[Attachment(s) from Randhir R.P included below]

Hi,

 

I am sharing with you a short keyword based study report on papers that appeared in Journal of Knowledge Management. I considered year 2014 and 2015 and around 132 papers were there.

 

My main inferences are:

 

Research mostly focus on areas related to Knowledge sharing, transfer, social networking, impact and benefits of KM

Across these papers underlying theme is Knowledge is an object that needs to be acquired, created, stored, shared and protected

Emphasis on Knowledge can also be as embedded in technologies, rules and procedure; collective understanding is missing

 

If KM has to grow into a horizontal function as other functions like HR, it has to bring in original ideas. Sadly that is not reflecting in the papers from the titles mentioned.

 

Looking forward to your thoughts and ideas.

 

Regards

 

Randhir

 

On Sun, Sep 20, 2015 at 10:13 AM, Randhir R.P <randhir.rp@...> wrote:

KM is a new realisation of a practice that has been their for ages. It has links with many functions, but it is time for it to have a place of its own and clear focus. It is not just for the organizations to stay competitive, but also for humanity as a whole.

 

There is lot of wastage happening and opportunities getting missed everywhere, because knowledge does not get leveraged the way it should be. KM has a lot to give to the mother earth.

 

From a practice perspective knowledge sharing and collaboration is just one of the practice, but the one that gets discussed the most. There are many more practices like 'Learning Culture' (Single and double loop learning),  knowledge enabled process etc. I am sure you will be add more to this.

 

In my series of threads that I would be sharing, I will talk about

 

- Knowledge and what we are touching as practitioners (and what we are missing!!)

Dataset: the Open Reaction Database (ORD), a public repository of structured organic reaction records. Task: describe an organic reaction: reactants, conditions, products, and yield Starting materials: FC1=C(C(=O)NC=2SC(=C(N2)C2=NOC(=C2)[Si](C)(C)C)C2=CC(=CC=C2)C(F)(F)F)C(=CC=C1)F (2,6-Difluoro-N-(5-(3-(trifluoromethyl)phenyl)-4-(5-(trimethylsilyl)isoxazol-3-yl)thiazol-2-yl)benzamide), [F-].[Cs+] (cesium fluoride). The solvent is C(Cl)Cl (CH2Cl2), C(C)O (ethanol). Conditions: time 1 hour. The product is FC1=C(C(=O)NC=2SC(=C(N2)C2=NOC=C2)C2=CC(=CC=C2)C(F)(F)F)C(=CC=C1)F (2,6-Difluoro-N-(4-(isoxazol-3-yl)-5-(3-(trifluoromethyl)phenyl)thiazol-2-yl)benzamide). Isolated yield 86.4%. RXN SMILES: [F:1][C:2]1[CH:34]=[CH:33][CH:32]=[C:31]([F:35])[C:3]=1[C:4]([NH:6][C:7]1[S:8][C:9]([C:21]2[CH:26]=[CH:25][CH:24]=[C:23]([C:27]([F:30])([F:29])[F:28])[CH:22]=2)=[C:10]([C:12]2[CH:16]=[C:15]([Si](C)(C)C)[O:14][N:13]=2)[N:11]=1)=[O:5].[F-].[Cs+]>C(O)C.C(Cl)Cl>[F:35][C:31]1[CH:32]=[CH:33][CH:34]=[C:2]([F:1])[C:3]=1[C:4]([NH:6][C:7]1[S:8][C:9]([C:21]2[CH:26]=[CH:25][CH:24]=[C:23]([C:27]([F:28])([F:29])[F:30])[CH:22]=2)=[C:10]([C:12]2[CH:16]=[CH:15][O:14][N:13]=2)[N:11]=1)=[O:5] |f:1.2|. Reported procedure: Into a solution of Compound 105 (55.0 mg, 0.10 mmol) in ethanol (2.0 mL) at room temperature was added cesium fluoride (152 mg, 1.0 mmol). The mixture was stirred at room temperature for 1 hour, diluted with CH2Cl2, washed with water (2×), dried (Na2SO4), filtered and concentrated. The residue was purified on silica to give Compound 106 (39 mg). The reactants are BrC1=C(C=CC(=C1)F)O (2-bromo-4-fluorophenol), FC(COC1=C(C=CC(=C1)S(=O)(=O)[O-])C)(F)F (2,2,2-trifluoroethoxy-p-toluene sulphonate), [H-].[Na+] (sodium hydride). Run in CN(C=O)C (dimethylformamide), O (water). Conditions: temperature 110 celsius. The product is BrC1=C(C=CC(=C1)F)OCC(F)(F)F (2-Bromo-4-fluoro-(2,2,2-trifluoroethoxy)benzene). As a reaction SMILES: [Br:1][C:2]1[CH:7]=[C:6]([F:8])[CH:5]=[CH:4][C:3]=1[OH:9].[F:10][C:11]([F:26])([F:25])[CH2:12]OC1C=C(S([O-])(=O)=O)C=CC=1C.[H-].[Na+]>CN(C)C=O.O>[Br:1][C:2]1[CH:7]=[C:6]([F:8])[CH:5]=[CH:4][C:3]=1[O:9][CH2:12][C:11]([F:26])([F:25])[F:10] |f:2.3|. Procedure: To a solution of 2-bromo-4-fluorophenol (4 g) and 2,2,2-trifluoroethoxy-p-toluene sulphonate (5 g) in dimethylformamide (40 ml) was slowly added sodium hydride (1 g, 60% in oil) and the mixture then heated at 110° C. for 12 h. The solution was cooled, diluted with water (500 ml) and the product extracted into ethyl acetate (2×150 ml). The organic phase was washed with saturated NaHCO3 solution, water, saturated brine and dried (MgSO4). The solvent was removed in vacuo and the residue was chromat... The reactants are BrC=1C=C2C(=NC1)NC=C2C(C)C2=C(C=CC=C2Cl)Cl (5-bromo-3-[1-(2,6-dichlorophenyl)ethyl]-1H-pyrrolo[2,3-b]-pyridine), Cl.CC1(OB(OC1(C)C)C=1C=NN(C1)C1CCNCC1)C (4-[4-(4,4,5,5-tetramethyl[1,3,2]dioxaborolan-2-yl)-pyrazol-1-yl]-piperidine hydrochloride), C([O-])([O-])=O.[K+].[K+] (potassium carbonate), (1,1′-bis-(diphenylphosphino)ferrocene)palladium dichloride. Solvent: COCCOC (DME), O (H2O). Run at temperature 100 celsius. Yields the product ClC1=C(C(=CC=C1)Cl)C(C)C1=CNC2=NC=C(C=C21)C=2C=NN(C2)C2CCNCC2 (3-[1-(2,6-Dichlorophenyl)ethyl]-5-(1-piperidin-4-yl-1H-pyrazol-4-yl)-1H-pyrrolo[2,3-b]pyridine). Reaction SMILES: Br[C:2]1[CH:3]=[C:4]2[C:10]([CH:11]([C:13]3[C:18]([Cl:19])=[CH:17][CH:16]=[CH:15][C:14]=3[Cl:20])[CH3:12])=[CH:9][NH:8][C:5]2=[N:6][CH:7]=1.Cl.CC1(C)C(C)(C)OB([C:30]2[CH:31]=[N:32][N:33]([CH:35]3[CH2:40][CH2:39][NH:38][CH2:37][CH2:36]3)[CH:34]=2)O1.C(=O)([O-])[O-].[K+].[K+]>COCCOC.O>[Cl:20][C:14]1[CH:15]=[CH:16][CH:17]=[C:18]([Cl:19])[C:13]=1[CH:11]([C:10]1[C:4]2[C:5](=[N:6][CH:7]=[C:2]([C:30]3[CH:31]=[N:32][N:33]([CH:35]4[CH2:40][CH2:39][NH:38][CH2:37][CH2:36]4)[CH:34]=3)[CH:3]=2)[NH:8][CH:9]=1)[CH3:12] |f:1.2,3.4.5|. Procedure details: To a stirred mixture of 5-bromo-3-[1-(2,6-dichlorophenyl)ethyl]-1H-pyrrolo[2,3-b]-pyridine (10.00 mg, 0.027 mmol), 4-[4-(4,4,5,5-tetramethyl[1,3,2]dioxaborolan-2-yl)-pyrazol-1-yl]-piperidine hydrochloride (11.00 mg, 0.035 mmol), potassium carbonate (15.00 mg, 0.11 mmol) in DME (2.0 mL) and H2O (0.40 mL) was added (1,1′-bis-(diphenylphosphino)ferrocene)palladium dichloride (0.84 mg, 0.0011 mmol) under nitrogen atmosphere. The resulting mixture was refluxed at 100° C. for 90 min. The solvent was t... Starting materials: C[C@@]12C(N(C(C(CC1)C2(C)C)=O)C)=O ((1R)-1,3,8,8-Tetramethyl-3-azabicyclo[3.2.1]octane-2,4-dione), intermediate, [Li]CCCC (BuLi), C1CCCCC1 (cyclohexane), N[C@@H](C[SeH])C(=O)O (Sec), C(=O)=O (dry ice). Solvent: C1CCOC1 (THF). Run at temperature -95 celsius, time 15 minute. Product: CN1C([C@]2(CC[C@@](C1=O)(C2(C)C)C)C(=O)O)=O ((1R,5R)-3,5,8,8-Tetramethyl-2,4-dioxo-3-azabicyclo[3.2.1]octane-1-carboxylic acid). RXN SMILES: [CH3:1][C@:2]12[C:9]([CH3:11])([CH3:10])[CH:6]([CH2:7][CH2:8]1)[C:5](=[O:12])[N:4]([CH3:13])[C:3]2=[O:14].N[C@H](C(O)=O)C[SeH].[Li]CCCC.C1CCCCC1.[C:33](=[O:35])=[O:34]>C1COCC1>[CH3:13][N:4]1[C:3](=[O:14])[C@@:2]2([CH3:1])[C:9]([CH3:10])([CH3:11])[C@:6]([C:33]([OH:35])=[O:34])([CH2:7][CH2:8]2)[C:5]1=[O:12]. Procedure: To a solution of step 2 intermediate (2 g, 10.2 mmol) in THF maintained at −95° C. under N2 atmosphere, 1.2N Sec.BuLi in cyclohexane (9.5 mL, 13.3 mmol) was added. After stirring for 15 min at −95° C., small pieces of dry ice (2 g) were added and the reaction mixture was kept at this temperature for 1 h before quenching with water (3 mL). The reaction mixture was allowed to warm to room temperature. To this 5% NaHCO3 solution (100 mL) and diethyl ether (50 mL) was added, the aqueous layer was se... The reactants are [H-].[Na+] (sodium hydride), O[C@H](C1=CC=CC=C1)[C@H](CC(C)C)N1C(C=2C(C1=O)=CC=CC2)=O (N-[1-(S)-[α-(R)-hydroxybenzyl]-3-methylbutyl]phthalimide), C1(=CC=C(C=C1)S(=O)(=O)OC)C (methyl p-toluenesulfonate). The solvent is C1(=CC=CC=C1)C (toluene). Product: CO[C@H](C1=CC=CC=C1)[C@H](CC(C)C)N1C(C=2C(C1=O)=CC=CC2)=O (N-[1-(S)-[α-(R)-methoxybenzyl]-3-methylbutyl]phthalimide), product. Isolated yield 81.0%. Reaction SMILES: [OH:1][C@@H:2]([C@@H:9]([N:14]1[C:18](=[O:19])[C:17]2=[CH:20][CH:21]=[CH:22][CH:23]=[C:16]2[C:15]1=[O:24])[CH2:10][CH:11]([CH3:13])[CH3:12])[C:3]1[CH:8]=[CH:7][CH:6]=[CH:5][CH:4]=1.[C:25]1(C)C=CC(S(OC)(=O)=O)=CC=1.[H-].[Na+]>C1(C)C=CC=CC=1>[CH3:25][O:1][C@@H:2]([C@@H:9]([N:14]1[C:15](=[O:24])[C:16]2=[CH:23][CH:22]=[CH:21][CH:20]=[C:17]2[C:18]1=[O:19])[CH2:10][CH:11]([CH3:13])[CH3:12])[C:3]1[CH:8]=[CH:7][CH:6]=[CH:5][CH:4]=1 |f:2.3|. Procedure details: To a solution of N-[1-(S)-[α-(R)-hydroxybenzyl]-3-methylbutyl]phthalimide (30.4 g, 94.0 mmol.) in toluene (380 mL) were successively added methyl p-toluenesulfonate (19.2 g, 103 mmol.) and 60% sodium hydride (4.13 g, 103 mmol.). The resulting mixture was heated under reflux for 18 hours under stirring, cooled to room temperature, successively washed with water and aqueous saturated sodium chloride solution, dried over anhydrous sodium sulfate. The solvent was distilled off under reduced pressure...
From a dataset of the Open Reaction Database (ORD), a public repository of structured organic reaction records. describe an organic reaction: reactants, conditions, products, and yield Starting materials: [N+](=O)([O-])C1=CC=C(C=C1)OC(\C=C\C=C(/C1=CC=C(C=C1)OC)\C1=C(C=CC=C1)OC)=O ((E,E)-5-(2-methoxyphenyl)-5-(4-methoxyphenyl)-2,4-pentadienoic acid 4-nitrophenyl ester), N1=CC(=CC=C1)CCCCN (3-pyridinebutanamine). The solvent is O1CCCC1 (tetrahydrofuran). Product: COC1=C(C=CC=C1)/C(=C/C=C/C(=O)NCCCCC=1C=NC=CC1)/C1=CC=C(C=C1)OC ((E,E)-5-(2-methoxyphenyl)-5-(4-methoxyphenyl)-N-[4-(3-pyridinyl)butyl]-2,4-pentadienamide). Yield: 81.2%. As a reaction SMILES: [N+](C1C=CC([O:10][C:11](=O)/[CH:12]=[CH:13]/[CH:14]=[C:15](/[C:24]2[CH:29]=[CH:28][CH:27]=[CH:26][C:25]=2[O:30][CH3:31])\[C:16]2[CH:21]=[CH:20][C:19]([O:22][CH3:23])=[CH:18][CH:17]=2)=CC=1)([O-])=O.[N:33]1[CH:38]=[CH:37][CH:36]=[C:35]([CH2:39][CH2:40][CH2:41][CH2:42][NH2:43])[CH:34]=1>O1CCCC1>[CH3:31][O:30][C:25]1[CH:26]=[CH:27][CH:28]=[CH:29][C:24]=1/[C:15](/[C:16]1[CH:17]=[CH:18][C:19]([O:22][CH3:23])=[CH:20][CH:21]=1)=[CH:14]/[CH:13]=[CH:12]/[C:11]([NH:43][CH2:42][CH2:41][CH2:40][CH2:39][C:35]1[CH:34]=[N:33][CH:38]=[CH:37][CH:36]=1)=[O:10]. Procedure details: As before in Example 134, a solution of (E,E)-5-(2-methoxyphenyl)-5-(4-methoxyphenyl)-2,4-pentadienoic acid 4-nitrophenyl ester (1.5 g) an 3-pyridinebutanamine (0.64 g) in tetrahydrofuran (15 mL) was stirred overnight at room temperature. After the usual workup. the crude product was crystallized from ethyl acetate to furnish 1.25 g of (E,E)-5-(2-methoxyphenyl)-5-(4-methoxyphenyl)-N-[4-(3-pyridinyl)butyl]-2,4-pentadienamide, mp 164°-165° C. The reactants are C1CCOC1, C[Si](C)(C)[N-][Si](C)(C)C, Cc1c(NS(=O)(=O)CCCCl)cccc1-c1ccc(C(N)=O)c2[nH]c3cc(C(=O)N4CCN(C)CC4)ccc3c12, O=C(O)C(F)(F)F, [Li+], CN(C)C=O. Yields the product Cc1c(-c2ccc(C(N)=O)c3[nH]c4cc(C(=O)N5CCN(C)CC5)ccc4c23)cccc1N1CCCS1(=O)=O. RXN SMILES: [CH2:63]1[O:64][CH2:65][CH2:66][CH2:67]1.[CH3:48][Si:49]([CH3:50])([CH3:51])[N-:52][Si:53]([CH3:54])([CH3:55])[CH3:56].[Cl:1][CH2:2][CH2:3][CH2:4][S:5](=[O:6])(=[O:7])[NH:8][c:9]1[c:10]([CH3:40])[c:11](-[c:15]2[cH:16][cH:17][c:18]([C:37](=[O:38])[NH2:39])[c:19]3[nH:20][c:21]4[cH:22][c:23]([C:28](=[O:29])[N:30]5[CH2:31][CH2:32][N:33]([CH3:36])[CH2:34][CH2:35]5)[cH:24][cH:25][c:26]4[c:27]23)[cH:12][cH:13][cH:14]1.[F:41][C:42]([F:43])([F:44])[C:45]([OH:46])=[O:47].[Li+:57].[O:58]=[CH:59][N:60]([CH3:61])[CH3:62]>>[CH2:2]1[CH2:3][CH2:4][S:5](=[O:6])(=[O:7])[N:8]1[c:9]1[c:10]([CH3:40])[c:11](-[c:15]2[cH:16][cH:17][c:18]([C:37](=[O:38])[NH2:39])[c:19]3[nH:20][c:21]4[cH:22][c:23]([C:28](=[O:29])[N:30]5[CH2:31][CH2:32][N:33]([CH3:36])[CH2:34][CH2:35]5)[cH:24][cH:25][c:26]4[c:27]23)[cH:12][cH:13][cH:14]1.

- The disruptive power of KM

- The new way of working

 

I hope to generate enough discussion and soul searching and as a result learn more about this subject whose roots run deeper than what we can fathom.

 

Regards

 

Dr. Randhir Pushpa

 


Arthur Shelley
 

Howard, Murray and Randhir,

 

For the last 10 years I have facilitated workshops on behavioural interactions using creative metaphor and other knowledge-based divergent techniques to enhance innovation and performance. These have made a significant difference to the tangible outputs and the intangible outcomes of the teams and organisation they have been facilitated with. At Cadbury, we documented dozens of cases that generated tangible value with high ROI. We explore the co-creation of knowledge and insights that the participants generate actionable items from.  I don’t publish these because the organisations want to maintain their competitive advantage or sometimes the management simply don’t want to release them.

 

More recently I have done some of these workshop activities for NASA, World Bank and Singapore Government amongst others with good outcomes, which I have not yet had time to document.  I share many of the insights generically on my blog, but have also published several academic articles on how and why these exploratory interventions work to drive innovation and performance.   I am happy to share these articles on a one on one basis, or if you to have access to academic articles, I have included some references here (sharing, not self-promoting – hope you find them useful. I would love to attach them, but this would breach copyright).

 

Academic journal articles: